How to become a college athlete

You want to be a great athlete? There is only one place to look: Straight in the mirror. Every single day is a chance to get better at your sport and it is on YOU to make a plan and execute it to build your skills, make yourself a more intelligent player and get your body in the best condition possible.

Your coach, parents, brothers, sisters, friends, i.e. all the people around you, can support you OR be a detriment to your development but in the end you have to make up your mind, day in and day out, to get better. Excuses are used all the time in sports: “I don’t get along with the coach” , “I don’t play enough” , “We play a bad system” , “My teammates aren’t that good” . You have to be a person of strong character to overcome making excuses like this when the going gets tough and your goal is to compete at a higher level. If you can keep your motivation and work ethic level high during these periods, you are not only getting better when others are not but you are also training yourself mentally to succeed under adverse conditions which is a great life trait to have.

It’s on you to not only work hard but also to work smart, especially in these 3 areas:

Practice Habits

  • Are you doing things after practice (when people are not looking) to build your skills?
  • Are you changing up your skill drills and practice habits, forcing your body to adapt and also get your brain working at the same time?
  • Are you working on skills that are out of your comfort zone to help you improve and not just the easy things that you are already good at?

Strength and Conditioning Training

  • Do you have a plan or program in place, prior to arriving at the gym, knowing exactly what you are going to do (and accomplish) that day?
  • When you are training your body do you have the proper form?
  • Are you doing the right sport specific exercises?
  • Are you getting the proper rest?
  • Are you eating properly?

Student of the Game

  • When you watch the pros or players at a higher level, are you watching the game as a fan or focusing on a player that plays your position and watch how they play?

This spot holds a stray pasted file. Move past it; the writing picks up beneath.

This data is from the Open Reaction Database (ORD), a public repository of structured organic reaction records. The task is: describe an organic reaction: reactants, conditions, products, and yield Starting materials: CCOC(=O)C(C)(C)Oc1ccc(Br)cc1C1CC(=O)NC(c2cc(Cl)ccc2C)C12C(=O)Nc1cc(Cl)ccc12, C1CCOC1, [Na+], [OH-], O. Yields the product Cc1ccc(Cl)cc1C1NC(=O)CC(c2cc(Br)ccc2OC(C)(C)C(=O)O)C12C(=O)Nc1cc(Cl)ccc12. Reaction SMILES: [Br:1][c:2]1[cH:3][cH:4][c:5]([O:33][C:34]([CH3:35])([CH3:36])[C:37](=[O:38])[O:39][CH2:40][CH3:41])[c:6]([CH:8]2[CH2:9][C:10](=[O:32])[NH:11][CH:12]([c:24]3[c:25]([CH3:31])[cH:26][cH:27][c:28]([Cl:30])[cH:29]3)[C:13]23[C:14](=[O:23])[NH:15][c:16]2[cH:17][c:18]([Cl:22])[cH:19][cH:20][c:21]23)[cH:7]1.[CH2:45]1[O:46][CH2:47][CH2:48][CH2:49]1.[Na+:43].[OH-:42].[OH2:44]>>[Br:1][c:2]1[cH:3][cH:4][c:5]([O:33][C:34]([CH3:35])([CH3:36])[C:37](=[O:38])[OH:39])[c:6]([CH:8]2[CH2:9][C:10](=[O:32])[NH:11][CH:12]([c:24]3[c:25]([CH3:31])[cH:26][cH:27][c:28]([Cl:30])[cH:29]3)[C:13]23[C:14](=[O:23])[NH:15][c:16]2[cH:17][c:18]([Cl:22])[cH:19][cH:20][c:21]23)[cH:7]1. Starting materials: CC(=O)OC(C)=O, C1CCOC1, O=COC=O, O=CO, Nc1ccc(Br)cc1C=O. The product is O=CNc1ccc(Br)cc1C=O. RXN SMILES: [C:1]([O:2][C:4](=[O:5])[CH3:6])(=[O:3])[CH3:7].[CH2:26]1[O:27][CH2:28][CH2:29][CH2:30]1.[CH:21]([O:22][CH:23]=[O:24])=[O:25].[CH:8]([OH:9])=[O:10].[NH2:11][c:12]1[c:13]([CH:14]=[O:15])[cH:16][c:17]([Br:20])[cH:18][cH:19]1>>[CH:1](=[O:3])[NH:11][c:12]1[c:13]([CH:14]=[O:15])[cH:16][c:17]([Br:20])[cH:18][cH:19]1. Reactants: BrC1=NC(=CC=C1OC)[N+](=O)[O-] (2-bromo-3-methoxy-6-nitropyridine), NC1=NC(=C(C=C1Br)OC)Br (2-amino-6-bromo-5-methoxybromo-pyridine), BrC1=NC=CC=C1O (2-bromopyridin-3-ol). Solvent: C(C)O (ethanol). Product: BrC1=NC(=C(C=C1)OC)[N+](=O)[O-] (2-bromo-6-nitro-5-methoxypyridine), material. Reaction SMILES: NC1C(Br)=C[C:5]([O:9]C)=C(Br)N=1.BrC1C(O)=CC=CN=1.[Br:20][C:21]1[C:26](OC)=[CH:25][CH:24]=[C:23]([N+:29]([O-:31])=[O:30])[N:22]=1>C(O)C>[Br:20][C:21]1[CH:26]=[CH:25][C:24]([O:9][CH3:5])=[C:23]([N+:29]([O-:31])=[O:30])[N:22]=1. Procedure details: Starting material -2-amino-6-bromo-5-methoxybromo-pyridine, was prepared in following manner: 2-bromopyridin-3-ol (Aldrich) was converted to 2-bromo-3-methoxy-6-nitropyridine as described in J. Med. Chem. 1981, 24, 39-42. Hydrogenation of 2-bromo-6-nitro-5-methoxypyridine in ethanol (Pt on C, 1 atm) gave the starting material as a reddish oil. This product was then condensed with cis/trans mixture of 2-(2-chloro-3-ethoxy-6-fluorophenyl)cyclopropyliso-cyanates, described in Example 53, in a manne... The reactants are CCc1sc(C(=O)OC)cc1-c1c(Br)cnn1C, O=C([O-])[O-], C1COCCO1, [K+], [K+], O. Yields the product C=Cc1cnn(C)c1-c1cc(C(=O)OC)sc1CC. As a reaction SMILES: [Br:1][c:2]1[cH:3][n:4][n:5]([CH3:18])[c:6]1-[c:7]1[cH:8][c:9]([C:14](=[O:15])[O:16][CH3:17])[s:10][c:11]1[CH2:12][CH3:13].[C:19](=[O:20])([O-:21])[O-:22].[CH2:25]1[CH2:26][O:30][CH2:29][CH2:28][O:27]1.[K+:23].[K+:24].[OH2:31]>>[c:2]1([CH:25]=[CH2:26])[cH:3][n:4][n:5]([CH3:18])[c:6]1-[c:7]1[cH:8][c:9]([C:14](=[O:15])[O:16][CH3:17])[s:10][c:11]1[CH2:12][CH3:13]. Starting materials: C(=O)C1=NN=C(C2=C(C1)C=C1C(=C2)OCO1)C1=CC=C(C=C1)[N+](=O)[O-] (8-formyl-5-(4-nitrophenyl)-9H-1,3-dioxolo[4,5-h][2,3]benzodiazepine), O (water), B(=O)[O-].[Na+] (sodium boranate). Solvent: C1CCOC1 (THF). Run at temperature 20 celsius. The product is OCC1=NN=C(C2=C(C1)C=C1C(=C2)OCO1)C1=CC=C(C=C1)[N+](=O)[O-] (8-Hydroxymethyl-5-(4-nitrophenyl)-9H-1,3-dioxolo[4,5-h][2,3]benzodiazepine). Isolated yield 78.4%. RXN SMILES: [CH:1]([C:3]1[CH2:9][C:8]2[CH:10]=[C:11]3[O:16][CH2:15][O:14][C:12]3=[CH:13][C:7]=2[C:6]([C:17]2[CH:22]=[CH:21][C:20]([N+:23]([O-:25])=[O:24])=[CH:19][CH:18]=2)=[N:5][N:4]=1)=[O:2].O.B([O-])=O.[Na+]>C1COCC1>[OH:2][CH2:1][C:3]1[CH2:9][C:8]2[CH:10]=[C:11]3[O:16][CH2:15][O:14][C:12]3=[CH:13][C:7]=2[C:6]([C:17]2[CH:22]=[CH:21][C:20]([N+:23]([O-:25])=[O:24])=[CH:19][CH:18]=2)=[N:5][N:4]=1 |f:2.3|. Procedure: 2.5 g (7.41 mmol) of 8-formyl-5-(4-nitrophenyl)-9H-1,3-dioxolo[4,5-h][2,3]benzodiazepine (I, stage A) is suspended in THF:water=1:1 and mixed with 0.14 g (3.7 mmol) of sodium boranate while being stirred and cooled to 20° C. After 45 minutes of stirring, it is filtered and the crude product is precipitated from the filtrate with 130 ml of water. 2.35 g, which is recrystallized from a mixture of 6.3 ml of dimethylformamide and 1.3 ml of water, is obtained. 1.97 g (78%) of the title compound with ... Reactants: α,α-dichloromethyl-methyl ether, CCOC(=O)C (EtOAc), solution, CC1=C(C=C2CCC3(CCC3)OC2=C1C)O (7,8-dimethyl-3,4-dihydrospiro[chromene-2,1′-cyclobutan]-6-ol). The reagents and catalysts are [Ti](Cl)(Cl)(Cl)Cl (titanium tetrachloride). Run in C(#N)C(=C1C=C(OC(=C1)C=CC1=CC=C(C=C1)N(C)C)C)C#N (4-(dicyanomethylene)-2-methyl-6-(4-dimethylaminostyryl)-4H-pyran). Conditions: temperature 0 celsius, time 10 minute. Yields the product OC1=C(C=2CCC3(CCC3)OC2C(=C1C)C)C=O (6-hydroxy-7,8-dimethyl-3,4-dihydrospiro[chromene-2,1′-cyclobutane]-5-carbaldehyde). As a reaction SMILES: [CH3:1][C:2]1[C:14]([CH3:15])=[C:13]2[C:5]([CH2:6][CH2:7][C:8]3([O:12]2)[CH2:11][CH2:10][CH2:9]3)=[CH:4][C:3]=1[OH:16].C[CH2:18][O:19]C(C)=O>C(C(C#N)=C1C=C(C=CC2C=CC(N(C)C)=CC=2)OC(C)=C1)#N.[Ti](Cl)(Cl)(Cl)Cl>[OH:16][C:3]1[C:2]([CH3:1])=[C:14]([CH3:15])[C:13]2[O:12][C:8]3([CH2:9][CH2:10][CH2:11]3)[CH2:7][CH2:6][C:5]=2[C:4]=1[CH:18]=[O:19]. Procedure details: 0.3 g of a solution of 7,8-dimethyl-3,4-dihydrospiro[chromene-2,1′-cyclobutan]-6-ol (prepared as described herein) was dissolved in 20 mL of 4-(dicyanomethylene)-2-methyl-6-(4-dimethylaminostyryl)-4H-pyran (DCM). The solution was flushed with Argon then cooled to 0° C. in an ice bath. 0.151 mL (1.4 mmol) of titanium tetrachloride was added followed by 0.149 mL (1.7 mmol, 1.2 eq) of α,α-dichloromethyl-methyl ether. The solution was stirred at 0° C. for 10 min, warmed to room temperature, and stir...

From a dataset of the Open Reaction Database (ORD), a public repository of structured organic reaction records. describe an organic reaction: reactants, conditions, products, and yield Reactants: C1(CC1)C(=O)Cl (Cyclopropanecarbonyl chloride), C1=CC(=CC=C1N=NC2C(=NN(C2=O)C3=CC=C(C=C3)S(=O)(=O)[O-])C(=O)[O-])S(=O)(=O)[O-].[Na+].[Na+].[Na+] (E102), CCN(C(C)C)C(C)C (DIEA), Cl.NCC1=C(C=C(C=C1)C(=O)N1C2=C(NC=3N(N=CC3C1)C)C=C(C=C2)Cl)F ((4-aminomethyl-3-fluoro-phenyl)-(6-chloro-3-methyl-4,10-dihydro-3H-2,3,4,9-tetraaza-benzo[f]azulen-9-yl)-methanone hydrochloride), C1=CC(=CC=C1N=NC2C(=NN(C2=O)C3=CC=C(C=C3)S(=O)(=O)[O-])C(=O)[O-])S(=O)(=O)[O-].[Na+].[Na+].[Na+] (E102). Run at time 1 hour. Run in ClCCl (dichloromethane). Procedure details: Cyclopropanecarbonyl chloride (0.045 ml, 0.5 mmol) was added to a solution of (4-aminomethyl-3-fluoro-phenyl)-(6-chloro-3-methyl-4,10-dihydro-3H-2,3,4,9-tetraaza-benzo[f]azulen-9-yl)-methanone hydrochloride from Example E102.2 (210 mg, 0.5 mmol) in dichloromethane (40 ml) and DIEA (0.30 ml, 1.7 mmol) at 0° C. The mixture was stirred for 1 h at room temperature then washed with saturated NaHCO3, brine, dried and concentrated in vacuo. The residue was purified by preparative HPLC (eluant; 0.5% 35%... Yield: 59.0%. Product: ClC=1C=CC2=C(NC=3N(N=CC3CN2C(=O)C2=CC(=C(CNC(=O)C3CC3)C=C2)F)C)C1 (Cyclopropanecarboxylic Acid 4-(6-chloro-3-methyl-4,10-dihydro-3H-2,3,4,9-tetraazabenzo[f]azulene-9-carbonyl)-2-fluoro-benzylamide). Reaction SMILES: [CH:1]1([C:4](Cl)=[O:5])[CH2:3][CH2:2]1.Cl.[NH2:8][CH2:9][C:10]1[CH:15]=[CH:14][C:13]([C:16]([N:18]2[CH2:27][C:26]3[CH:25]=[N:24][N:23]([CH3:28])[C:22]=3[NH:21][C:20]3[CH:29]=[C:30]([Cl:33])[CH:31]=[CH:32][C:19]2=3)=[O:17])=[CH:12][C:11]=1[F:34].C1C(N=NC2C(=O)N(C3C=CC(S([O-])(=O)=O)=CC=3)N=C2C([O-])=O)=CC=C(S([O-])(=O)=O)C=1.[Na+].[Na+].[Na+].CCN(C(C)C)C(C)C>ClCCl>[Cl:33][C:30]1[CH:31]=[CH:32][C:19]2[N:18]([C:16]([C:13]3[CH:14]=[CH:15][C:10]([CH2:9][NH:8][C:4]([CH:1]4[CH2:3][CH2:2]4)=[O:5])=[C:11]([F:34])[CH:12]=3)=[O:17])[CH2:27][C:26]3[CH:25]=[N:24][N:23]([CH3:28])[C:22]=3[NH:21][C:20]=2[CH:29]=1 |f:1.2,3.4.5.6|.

• Are you watching the little things they do that make themselves better?
  • Are you implementing those things into your own game?

Getting better is HARD. It takes planning and will power. Accepting that fact is sometimes the first step if you want to seriously improve and get to the next level. The great thing is the choice to get better is completely up to you, it’s all in your control and no one else can stop you.

What things do you do on a daily basis to make yourself a better athlete?

How to become a college athlete

You don’t necessarily need an athletic scholarship to play college sports.

The college search for athletes has grown complicated and increasingly competitive in the past decade. The high-stakes competition for scholarships is actually opening up more opportunities for walk-on athletes.

A walk-on prospect is a recruit who either lacks the athletic skill to attract a scholarship offer or who wants to attend a college that does not offer athletic scholarships (e.g., Division III programs and Ivy League schools cannot offer athletic scholarships).

The college search for athletes has grown complicated and increasingly competitive in the past decade. The high-stakes competition for scholarships is actually opening up more opportunities for walk-on athletes.

A walk-on prospect is a recruit who either lacks the athletic skill to attract a scholarship offer or who wants to attend a college that does not offer athletic scholarships (e.g., Division III programs and Ivy League schools cannot offer athletic scholarships).

At face value, this may appear to spell failure, but when you dig deeper into the potential gains, it becomes increasingly appealing.

D-I and D-II programs have a cap on the number of athletic scholarships they can offer and the number of aggregate scholarship athletes permitted on a squad in any given year. For example, in women’s lacrosse, the maximum number of scholarships is 12, but a typical D-I women’s lacrosse squad has around 35 athletes. This means that roughly two-thirds of the squad are walk-ons.

Honestly, college coaches draw little or no tangible distinction between a scholarship recipient and a walk-on student-athlete. They both have the same opportunity to impact the team. When the dust settles, a coach’s job is to win, and he or she will simply put the best team on the field to achieve that end.

Walk-on Scenarios

There are three possible walk-on situations:

  • Colleges where athletic scholarships are exhausted
  • Colleges that do not offer athletic scholarships
  • College coaches who have a clear tryout policy.

Verbal offers for athletic scholarships are becoming more popular, so there’s a chance that coaches from top-tier schools have committed their upper limit early. This may appear disappointing at first, but always look at the bigger picture. An athlete who might not qualify for a scholarship in his or her freshman year could very well qualify during subsequent years.

A small group of colleges and universities hold to a strict “non-athletic grant” policy for all student-athletes. In many cases, these programs are at brilliant academic institutions. Not only can coaches offer potential assistance with financial aid and non-athletic grants, they may, in many cases, offer robust influence in assisting prospects through the admissions process.